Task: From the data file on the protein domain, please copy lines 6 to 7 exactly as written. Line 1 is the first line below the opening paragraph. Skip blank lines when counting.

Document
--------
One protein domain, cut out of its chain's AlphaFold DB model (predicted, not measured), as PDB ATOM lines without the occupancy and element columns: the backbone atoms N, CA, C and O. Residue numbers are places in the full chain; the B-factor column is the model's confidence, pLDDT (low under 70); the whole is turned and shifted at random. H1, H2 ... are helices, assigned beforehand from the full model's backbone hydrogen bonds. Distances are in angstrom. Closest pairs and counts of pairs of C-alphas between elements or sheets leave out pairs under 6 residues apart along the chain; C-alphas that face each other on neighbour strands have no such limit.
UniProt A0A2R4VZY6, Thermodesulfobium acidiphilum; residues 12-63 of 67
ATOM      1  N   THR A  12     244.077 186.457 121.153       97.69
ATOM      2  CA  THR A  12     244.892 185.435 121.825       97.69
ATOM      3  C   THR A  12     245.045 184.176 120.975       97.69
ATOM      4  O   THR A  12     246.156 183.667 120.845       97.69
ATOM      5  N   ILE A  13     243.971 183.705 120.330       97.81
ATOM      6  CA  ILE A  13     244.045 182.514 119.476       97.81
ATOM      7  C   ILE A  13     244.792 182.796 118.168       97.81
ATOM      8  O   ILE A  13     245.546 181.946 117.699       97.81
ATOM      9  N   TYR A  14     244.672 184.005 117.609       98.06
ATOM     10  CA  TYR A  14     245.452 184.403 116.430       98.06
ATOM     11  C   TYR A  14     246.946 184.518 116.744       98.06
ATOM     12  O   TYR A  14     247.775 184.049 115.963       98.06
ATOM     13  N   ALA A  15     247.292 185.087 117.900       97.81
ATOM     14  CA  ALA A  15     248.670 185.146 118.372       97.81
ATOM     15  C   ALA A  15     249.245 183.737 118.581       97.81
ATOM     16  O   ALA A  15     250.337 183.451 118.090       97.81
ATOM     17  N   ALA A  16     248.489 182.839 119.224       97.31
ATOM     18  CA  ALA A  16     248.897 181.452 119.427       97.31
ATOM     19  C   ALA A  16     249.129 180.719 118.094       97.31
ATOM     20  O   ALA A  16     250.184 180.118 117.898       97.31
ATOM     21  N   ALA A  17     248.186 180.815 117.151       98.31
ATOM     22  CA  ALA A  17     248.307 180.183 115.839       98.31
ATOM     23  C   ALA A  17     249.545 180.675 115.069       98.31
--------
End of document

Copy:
ATOM      5  N   ILE A  13     243.971 183.705 120.330       97.81
ATOM      6  CA  ILE A  13     244.045 182.514 119.476       97.81